As many as three dozen nuclear reactors are considered at risk of closure for economic reasons.
The Kewaunee nuclear power plant in Wisconsin was closed in 2013
Electricity producers in several states are asking for hundreds of millions of dollars in financial support to keep costly nuclear power plants in business—a move that is likely to boost customers’ power bills.
The utilities claim the nuclear reactors in question—located in New York, Ohio and Illinois—should be given special compensation because they are important to local economies and the electrical grid’s stability, and because they don’t emit greenhouse gases or other pollutants.
But consumer advocates don’t see why utility customers should be asked to subsidize these plants. They note that New York, Ohio and Illinois all deregulated their electricity markets more than a decade ago, a move meant to reduce power costs in part by weeding out the least-competitive power plants.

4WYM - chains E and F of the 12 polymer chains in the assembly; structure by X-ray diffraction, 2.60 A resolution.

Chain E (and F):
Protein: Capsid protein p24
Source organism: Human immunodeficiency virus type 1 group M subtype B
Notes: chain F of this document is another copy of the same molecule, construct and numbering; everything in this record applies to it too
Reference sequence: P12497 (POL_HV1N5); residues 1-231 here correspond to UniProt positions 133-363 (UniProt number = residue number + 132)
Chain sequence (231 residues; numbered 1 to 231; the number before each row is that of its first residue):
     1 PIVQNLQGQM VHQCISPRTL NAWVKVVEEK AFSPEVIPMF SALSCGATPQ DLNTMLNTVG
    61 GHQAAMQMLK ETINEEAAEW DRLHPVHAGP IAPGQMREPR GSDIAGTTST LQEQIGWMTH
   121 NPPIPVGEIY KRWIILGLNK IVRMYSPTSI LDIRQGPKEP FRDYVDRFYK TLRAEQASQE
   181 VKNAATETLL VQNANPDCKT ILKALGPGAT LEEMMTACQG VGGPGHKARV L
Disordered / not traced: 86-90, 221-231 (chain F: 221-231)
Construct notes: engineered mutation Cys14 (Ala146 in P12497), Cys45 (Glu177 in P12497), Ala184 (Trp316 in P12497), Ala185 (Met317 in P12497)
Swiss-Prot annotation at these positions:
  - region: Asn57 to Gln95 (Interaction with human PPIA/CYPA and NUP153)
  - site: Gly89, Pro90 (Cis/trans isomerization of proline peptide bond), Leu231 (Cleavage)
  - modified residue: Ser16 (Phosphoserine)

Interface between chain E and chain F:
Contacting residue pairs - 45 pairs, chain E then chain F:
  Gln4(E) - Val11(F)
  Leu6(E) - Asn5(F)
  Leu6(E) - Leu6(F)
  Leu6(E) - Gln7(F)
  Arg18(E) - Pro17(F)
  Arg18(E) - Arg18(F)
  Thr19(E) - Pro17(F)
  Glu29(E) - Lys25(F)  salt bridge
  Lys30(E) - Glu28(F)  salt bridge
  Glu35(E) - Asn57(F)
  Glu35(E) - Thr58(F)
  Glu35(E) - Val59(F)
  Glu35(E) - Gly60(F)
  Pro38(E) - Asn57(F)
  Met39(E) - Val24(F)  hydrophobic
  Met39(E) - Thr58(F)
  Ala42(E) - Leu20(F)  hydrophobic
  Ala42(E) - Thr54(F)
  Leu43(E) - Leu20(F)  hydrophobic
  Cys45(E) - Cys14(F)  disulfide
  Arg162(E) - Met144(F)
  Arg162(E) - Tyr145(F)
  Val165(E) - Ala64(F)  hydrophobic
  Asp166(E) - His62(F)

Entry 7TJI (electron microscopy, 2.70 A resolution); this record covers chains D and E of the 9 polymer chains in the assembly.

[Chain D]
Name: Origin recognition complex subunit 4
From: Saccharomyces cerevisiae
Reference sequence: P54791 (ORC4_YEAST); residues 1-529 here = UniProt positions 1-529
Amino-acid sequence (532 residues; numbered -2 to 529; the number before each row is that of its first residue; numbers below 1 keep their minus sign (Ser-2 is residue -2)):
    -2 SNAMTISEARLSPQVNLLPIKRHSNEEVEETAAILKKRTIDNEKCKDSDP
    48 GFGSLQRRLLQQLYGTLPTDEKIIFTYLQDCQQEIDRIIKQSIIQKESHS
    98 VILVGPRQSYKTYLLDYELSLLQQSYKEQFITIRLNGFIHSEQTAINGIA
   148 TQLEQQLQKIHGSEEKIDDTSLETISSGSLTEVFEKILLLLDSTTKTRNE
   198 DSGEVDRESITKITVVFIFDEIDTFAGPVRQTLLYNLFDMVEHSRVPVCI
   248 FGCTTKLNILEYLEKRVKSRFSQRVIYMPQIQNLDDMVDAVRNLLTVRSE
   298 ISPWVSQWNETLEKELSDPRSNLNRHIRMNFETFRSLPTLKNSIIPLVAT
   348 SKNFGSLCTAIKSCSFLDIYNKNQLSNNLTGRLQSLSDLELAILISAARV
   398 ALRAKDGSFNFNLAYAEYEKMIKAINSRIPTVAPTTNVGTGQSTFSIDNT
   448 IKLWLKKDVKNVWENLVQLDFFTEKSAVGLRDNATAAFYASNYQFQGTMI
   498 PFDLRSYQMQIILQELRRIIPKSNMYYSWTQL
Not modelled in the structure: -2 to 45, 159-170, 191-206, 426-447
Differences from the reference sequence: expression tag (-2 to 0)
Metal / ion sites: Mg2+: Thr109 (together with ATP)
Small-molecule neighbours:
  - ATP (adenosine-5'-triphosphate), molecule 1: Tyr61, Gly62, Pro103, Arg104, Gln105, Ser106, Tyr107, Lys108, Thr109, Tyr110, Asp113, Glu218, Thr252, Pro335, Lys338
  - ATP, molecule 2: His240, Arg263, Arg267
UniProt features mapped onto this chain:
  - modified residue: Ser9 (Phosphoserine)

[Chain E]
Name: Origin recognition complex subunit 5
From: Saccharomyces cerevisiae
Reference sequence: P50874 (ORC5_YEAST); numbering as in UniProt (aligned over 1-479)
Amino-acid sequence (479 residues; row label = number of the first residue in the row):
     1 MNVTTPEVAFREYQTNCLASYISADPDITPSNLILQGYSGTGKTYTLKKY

Nuclear plants cost a lot to maintain and staff because they must meet more stringent safety standards than other kinds of power-generating stations. In recent years, plunging natural gas prices have forced down wholesale power prices, making it hard for reactors to compete, though they still supply 19% of America’s power.
Before deregulation, all nuclear reactors were part of utility-owned networks of power plants that used different kinds of fuel, including coal and natural gas. Utilities passed along their combined costs to consumers in a single monthly charge.
Today, roughly half the nation’s 99 nuclear reactors operate in deregulated markets where they must compete on a stand-alone basis by selling electricity to utilities and other suppliers through daily auctions that tap the cheapest resources capable of satisfying grid needs.